SEPARATION IN CALIFORNIA
CALIFORNIA alone of those states achieving separation of revenues accomplished it at one move. In all of the other states the change was gradual. Special state taxes, particularly special corporation taxes, were experimented with first, when they were found to provide sufficient revenues for state use the general property tax was gradually reduced, and finally omitted altogether.
The constitution of California, after its revision in 1879, did not, as did many state constitutions, require that taxation be "equal and uniform," but it did provide that "all property in the State . . . shall be taxed in proportion to its value."1 This was interpreted to mean the same thing, and so prevented classification for taxation. Without classification separation was impossible. A clause preventing the release of the local divisions from their proportionate share of state taxes was a further barrier.2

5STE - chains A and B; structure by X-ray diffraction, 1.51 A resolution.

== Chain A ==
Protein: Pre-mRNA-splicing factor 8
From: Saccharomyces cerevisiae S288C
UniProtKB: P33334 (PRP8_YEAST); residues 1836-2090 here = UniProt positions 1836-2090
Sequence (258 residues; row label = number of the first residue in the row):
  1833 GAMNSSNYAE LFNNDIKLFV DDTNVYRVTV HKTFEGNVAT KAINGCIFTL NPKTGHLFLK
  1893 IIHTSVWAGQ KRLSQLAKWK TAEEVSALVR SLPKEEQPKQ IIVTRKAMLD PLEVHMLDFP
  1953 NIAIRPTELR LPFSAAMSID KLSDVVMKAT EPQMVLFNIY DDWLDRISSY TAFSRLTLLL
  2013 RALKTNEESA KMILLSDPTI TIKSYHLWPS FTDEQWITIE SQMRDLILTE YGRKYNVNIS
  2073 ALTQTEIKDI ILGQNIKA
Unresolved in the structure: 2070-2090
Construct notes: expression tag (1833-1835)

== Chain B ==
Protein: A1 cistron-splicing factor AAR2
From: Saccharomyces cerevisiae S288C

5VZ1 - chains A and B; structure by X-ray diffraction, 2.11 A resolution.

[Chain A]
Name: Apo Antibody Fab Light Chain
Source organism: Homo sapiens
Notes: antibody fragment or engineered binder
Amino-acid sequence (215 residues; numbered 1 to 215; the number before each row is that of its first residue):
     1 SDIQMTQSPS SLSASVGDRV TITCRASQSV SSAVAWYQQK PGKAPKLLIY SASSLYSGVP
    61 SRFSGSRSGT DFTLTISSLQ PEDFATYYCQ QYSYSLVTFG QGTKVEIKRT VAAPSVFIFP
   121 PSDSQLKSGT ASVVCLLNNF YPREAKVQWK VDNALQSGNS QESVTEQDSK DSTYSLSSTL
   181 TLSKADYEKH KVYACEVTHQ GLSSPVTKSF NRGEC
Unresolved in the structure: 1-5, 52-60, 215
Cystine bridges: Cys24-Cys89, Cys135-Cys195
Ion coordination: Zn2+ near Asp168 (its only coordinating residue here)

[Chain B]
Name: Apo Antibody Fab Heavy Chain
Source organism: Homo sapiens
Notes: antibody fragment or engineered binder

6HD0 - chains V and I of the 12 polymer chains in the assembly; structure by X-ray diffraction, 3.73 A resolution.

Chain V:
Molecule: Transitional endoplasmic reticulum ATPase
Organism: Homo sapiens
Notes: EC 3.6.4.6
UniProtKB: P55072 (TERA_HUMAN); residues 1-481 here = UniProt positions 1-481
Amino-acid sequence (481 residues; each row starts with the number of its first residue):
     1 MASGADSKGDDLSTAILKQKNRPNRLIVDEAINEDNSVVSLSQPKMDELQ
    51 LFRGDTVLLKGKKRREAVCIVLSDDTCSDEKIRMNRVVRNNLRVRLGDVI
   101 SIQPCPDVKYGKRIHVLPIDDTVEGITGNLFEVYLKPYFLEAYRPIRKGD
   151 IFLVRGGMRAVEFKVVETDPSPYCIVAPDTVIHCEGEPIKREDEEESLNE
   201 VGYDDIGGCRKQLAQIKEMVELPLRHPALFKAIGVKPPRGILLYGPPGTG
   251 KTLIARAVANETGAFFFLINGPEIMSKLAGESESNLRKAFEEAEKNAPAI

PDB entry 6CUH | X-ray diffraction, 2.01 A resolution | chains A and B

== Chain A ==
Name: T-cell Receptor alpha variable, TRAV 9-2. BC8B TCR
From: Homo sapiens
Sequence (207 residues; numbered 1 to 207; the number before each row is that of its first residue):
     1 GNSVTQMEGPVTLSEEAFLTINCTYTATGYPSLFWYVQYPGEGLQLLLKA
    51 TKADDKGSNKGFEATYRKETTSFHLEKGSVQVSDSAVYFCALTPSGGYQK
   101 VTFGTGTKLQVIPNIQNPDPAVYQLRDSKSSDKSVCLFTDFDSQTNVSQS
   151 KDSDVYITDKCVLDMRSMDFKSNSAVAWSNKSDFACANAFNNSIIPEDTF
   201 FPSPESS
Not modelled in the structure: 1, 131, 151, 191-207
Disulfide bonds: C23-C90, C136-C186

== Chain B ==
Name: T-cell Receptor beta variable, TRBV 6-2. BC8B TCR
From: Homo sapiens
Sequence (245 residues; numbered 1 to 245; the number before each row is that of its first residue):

Prior to 1910 almost no special taxes, aside from inheritance and poll taxes, were employed. Corporations paid fees and annual licenses, but their property was taxed under the general property tax locally administered--except that the franchise, roadway, roadbed, rails, and rolling stock of railroads operating in two or more counties, although taxed as other property, was assessed by state officials. The only____________________